A couple of years ago, Greg and I made the decision to start making our own bread. Not just an occasional loaf of French Bread to enjoy with our weekly cheese and bread date night. No, bread for the week. Bread for sandwiches. Bread for toasting. Bread for whatever the week sent our way.
I began my search for recipes to make – the easy (Irish soda bread) to the more complicated (sourdough). I fit the bread baking in on Saturdays, in between meals and snack time. In between family time and playdates. In between complaining about the writing I needed to do, and finding a quiet moment to relax.
I pursued this new venture with gusto for a few months, but as time passed, things changed. It was a gradual change — so gradual that I didn’t immediately notice it. But one day I looked up from my ball of dough and my bread-baking skills were not needed. I had to make way for my husband.
Albeit a wonderful cook, the kitchen was my domain, not Greg’s. I had mastered an air of efficiency – cooking, cleaning, and serving the troops, that Greg rarely had the time — or, perhaps the gumption — to hone in on my space. Obviously he found an opening. He found his opportunity in the moment between his Saturday morning pancake/waffle brigade and our next big adventure. That awkward moment, when I flounder around the kitchen, hoping I’m not in charge of cleaning up the mess he made while making pancakes, and figuring out what it is I will offer to the kids for a mid-morning snack. He found it an opportune time to make his move.
My loaf-making services were no longer needed. Instead, Greg would become the loaf of the family.
Greg has turned out to be a self-taught bread-maker, who shuns formal lessons and any helper equipment (like the stand mixer and a bread machine) that might make bread-baking a bit easier. Instead he opts to find his bread-baking groove with his own muscle, and in his free moments, he enjoys reading – and rereading – recipes until he has a firm grasp on the process.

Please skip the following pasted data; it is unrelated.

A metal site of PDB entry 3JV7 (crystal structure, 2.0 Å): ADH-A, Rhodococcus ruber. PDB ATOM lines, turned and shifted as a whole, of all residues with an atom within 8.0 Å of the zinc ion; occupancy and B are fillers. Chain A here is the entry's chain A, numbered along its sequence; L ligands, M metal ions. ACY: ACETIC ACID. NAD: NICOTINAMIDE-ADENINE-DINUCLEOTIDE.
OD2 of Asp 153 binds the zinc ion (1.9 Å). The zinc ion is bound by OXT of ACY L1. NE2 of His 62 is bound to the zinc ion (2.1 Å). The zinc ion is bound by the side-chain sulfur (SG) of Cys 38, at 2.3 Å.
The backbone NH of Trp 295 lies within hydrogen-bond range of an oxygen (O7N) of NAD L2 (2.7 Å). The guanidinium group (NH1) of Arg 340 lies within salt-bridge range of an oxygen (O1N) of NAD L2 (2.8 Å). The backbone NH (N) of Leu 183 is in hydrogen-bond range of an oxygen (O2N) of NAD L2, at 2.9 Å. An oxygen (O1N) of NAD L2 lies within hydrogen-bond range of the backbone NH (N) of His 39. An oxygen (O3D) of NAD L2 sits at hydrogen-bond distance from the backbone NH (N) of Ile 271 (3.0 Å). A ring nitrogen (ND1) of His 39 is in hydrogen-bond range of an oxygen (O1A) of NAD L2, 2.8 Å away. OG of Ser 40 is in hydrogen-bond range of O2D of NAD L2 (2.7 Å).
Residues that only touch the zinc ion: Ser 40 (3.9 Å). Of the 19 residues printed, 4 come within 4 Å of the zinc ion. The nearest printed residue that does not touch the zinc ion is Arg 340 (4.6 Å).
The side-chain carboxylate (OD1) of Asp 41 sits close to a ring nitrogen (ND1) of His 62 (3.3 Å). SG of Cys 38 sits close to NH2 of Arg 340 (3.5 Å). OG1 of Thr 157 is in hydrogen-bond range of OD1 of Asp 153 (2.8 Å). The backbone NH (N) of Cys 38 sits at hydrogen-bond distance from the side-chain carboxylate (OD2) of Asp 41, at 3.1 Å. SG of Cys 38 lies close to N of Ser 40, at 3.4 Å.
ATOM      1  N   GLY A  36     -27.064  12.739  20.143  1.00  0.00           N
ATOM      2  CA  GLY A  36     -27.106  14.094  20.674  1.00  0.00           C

Yes, there have been stumbling blocks upon the way . . .
- The loaves that were inadvertently placed in a way too hot oven, a fact neither of us discovered until it was way too late.
- Days when the dough is left to rise for hours and hours and hours, while we enjoy a family activity miles away from home. Upon returning home, the rising loaves look as if they are on steroids, and when baked, rise a bit more to create a crust that is detached from the body of the bread.
- There have been anemic loaves, cowering well below the edge of the pan, refusing to heed our pleas to ‘rise.’
- The days when he has learned, once again, that it is best not to double a recipe, but instead simply make it twice.
- Countless times he has lost count of cups, teaspoons, or pinches already added, due to interruptions from the kids.
- Realizing that he doesn’t have a crucial ingredient after he is well into the process.
- Who doesn’t like freshly baked bread?
- The house smells wonderful – I especially love waking up to bread he finished baking after I went to sleep.
- Greg and his father-in-law can now bond over bread-making tips, as opposed to arguing over politics.
- Kids proudly announce to their friends, “My Dad made this bread.”
- He works out frustrations of the work-week while kneading the dough.
- He is enjoying his new role as the family bread baker.
- We all are enjoying his new roll as the family bread baker.
- The kids stand at the oven, smelling the bread, and await for the bell to ring so they can beg him to taste it.
- Our bread baking is saving us money.
- We know what’s in our bread. It certainly contains a lot fewer ingredients than store-bought bread – all of which are pronounceable.
This past week’s loaf was a true testament to how good he has become. He baked the most beautiful and tasty loaf of bread I have seen him make to date. It was a quickly devoured Vienna Bread. Next up on his adventure — sticky buns.
That reminds me, not only must I make way for him in the kitchen, but I think it is time I roll out the red carpet.
Thanks, Greg. Keep on doing what you’re doing!